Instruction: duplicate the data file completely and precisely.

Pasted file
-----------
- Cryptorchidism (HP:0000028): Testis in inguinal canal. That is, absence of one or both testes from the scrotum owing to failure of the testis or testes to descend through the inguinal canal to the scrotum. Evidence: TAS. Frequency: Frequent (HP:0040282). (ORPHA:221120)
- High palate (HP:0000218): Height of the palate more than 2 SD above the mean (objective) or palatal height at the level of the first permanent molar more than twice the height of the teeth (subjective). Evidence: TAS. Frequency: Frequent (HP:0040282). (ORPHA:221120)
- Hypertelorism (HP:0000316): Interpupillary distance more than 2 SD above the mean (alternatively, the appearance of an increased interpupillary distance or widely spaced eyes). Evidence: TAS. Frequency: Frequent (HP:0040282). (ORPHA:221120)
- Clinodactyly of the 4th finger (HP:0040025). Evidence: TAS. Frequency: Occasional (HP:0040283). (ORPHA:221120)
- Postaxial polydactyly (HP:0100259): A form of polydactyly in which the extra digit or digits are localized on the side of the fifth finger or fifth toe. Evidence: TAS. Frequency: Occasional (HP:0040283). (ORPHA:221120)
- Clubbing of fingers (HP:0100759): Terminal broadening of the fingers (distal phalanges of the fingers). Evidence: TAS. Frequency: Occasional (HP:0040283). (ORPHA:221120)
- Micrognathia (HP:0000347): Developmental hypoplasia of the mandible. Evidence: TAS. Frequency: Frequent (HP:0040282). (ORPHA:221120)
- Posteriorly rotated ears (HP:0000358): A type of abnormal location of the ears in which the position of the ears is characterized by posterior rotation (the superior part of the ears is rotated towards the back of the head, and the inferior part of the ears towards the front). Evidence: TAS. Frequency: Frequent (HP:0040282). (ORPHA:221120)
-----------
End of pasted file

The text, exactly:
- Cryptorchidism (HP:0000028): Testis in inguinal canal. That is, absence of one or both testes from the scrotum owing to failure of the testis or testes to descend through the inguinal canal to the scrotum. Evidence: TAS. Frequency: Frequent (HP:0040282). (ORPHA:221120)
- High palate (HP:0000218): Height of the palate more than 2 SD above the mean (objective) or palatal height at the level of the first permanent molar more than twice the height of the teeth (subjective). Evidence: TAS. Frequency: Frequent (HP:0040282). (ORPHA:221120)
- Hypertelorism (HP:0000316): Interpupillary distance more than 2 SD above the mean (alternatively, the appearance of an increased interpupillary distance or widely spaced eyes). Evidence: TAS. Frequency: Frequent (HP:0040282). (ORPHA:221120)
- Clinodactyly of the 4th finger (HP:0040025). Evidence: TAS. Frequency: Occasional (HP:0040283). (ORPHA:221120)
- Postaxial polydactyly (HP:0100259): A form of polydactyly in which the extra digit or digits are localized on the side of the fifth finger or fifth toe. Evidence: TAS. Frequency: Occasional (HP:0040283). (ORPHA:221120)
- Clubbing of fingers (HP:0100759): Terminal broadening of the fingers (distal phalanges of the fingers). Evidence: TAS. Frequency: Occasional (HP:0040283). (ORPHA:221120)
- Micrognathia (HP:0000347): Developmental hypoplasia of the mandible. Evidence: TAS. Frequency: Frequent (HP:0040282). (ORPHA:221120)
- Posteriorly rotated ears (HP:0000358): A type of abnormal location of the ears in which the position of the ears is characterized by posterior rotation (the superior part of the ears is rotated towards the back of the head, and the inferior part of the ears towards the front). Evidence: TAS. Frequency: Frequent (HP:0040282). (ORPHA:221120)